In the wake of Apple’s “spring forward” media event which unveiled more details about Apple Watch, many media outlets are voicing deep skepticism over whether this product will sell. They argue ‘very few people have been buying smart watches so there is no market for them’. This reasoning is flawed. Consider:
Something similar was said with respect to iPad. Many ‘experts’ said that it would not sell. Why? They looked at the marketplace and saw that tablet computers were not successful. They failed to understand the powerful differences between iPad and previous tablet computers. This same fallacious market analysis often takes place within companies, it goes something like this: Someone in the company has an innovative idea, the company gets it’s marketing people to assess, and they come back and say there isn’t a market and the idea is killed. The problem with looking at the current market to assess an innovative new product is that innovation is by definition ‘new’ and cannot be directly compared to anything in the current marketplace. Truly innovative ideas can create new markets. Only brave and visionary executives put their weight behind such products. This was the case with iPad and it will also be the case with Apple Watch. Apple Watch will create a new market.
The ‘experts’ seem to fail to understand that Apple Watch is more than a tech device, it is jewelry – it is made out of the finest materials available and has the allure of fine jewelry. People buy watches not just to tell the time but because they are jewelry.
The price of the entry level Apple Watch Sport can be justified in terms of the technological functionality, beyond that one pays, not for additional function, but for finer quality materials and more fashionable straps. Some tech journalists find the prices of the standard Apple Watch collection hard to swallow. Whilst such individuals would happily pay more for extra memory or a faster processor in their iPhone or Mac, is hard for them to justify spending more for the stainless steel, sapphire and zirconia because those materials don’t make the device do more. They don’t yet get it!
The entry level Sport will likely be the best seller. For most people $350 is a lot of money, so the entry level watch will sell best. Many of the people that care more about tech than fashion will favor it. In order to save money, some people on tech websites are talking about buying the Sport and a separate stainless steel band – these people obviously have no sense of propriety, the idea of pairing aluminium with steel is like going out wearing odd shoes. You don’t have to be fashion minded to know that it’s wrong. This is why Apple have paired cases and bands in collections, to avoid this. Still, I love that they have given us the freedom to be creative in choosing our own pairings by buying additional bands.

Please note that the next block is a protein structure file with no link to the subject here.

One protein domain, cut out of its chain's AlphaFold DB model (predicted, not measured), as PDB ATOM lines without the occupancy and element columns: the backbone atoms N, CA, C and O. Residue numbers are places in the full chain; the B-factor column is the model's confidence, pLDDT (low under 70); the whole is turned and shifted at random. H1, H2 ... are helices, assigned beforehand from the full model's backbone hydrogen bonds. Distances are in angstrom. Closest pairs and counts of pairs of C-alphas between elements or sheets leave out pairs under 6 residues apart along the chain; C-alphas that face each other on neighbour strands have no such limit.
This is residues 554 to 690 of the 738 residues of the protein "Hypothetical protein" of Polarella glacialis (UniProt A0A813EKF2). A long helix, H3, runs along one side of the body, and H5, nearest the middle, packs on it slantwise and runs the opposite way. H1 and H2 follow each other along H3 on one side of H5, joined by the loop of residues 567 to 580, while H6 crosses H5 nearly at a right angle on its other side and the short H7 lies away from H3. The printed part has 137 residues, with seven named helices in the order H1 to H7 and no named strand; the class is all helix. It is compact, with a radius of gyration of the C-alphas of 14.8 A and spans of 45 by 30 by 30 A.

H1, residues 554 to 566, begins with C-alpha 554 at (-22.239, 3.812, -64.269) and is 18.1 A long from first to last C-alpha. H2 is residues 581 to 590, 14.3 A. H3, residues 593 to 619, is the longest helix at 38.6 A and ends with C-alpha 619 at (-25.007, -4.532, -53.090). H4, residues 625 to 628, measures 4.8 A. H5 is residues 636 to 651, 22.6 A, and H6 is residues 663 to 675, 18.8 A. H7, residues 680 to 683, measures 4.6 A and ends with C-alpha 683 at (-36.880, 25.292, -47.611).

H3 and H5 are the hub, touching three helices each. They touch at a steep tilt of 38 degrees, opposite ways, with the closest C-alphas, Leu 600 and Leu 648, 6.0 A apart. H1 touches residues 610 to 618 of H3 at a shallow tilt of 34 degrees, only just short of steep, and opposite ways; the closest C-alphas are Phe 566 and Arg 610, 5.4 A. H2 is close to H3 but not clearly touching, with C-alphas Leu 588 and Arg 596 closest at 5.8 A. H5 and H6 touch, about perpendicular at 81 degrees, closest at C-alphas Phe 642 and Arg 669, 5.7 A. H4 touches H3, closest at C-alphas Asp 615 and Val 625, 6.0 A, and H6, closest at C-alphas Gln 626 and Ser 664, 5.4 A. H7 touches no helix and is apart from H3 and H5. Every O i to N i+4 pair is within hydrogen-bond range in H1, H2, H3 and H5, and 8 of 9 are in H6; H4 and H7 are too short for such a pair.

It’s going to take some time for people to figure out Apple Watch. Even seasoned tech journalists are a little blinded by their geekiness and unable to grasp what Apple Watch is as a fashion item.
People that see Apple Watch as jewelry will focus in on the standard and Edition collections, they will appreciate the value of sapphire crystal, zirconia ceramic and Apple’s high quality custom alloys of stainless and gold. These products will sell extremely well. Some will think of it as a gadget that is well made others will think of it as jewelry that happens to have cool functions.
As people use the watch they will find that it will revolutionize the way they use their phone. No longer will people pull out their phones hundreds of times a day. When your connected to home wifi you will be able to leave the phone in one room but utilize it through the watch via the wifi network.
Some are saying that they will wait 12 months for the 2nd generation, hoping it will have better ‘specs’. They assume that Apple will update this product yearly. I’m not certain of this. I think this product will have a user upgrade cycle of 4-6 years (and be updated by Apple every 2 years). When people start to realize this the price of the watch will be diluted and it will seem to be very good value. It is also assumed by many that the second iteration of Apple Watch will be thinner. I doubt we will see a thinner Apple Watch any time soon. As people use the watch in the wild, certain usage scenarios will quickly drain the battery. I suspect Apple engineers are right now focussed on increasing battery life and I think that means the watch will keep its current thickness. It might be four years before we see a thinner Apple Watch. After a year or so of use the Apple Watch Sport is going to acquire dings and scratches and start to look tired. So in time people will come to appreciate that the materials used in the stainless collection are superior and a watch made out of them will look great for longer. So, whilst I live on a tight budget, I’ll be saving for the stainless steel Apple Watch and I’ll expect to use it for 4-6 years.